introducing a new gunpowder that precludes copper fouling in rifle barrels.
This is huge, especially for shooters of high volume rifles like the AR.
fouling and residue is pretty easy to clean out, but copper fouling left behind
from when the tight-fitting bullet goes down the barrel at high heat/high speed
is, at best, a real pain to remove. And if not removed, over time it degrades
powder is called CFE 223 (Copper Fouling Eraser). It works in a number of
different cartridges, but really excels in the .223 Remington/5.56 NATO and
7.62x51 NATO cartridges.
to not fouling barrels, this new powder also is top performer in delivering
peak velocities at acceptable pressures.
powder was announced recently, I asked Chris Hodgdon: “Does this CFE stuff
really work?” Of course, he said yes, but also sent a pound of the CFE for
kicks and giggles.
I did the
normal things like load some and shoot it for velocity/speed consistency. It passed
with flying colors.
16-inch barrel of an Anderson Manufacturing AR, a suggested maximum charge of
CFE 223 powder loaded into a Winchester .223 case with Federal 205 Primer and
topped with a 55-grain Hornady spire point bullet delivered a median velocity
of 2,942 feet per second. Through a Colt M4 with 24-inch barrel, the same load
delivered a median 3,134 fps. Standard deviation was 25 and 29.
loaded some Winchester .308 cases with a maximum suggested charge of CFE, using
Federal 210 primers and 150-grain Sierra Game King bullets (great hunting
bullets for .30 caliber) and shot them through a converted Mauser rifle with
24-inch barrel. Median velocity is easy to remember: 3,006 fps. Standard
deviation was 36. Getting 3,000 fps out of a 150-grain .308 load within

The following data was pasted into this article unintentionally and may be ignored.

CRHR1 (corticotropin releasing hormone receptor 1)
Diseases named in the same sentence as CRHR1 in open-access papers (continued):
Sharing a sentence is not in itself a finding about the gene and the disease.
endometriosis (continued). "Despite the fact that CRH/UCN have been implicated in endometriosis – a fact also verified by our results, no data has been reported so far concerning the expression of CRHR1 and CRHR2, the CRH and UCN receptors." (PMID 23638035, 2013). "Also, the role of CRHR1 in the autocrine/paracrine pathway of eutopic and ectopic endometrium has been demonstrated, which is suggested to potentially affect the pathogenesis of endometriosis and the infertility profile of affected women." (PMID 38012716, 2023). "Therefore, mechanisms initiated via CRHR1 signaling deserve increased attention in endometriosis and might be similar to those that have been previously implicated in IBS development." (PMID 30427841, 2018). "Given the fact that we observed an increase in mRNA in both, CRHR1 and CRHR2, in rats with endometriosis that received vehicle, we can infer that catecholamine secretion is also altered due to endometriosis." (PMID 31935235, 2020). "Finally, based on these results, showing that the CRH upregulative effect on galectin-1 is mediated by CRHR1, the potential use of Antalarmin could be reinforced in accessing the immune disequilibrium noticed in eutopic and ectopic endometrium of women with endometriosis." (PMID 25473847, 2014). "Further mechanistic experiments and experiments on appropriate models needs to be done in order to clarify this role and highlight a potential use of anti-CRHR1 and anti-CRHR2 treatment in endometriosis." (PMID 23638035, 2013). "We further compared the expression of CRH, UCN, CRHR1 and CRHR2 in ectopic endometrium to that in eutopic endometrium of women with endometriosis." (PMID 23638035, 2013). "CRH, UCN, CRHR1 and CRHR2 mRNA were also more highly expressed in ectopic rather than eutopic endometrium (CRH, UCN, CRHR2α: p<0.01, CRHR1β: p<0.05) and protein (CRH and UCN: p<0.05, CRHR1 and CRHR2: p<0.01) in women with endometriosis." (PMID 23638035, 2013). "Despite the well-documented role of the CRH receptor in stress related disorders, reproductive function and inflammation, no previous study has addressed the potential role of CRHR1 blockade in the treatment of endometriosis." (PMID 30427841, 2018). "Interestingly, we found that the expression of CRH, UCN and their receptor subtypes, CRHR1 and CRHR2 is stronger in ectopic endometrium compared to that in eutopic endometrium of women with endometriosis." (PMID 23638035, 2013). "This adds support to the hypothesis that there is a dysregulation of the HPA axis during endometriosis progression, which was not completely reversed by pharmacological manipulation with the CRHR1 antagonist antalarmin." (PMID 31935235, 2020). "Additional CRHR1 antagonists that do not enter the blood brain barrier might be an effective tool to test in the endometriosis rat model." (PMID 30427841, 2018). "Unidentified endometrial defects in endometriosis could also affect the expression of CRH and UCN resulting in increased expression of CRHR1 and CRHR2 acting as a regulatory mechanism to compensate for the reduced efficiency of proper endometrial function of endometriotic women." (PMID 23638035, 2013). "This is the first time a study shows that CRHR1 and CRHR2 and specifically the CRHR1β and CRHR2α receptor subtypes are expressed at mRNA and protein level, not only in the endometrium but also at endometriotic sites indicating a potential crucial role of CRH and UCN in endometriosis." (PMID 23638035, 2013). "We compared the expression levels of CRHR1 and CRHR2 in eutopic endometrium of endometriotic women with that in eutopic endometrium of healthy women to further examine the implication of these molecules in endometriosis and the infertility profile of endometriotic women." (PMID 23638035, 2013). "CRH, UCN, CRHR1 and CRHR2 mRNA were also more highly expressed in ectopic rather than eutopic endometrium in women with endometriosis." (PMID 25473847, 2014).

acceptable pressure is significant. Traditionally, it has been somewhat of a
challenge to get that speed from a .30-06, for example.
proceeded to load 100 .223s with the new powder and shot them quickly through
an AR that had a fully cleaned barrel – running it a bit hot but not overly so.
Following the quick 100 shots, I cleaned the bore over several days. Virtually
no indication of copper on the patches – even after several days.
would expect to see at least some green on the patches from copper fouling
following such a shoot. There was the tiniest hint of a green tinge after two
days on one of the patches, but it was so faint that we’re talking microscopic
amounts of residue – could even have been residual, it was so faint.
I corresponded with old buddy Ron Reiber at Hodgdon, and although he said they
had not specifically tested for such, that the additive in the powder that
precludes fouling, if anything, would extend barrel life. Not bad.
Hodgdon has come up with a real winner in CFE 223.
Comus is a nationally recognized hunting editor with Safari Club International
and a former WON Guns and Hunting Editor. His column appears every other week
in WON and he can be reached at firstname.lastname@example.org.
CFE 223 powder
works great for high volume shooting.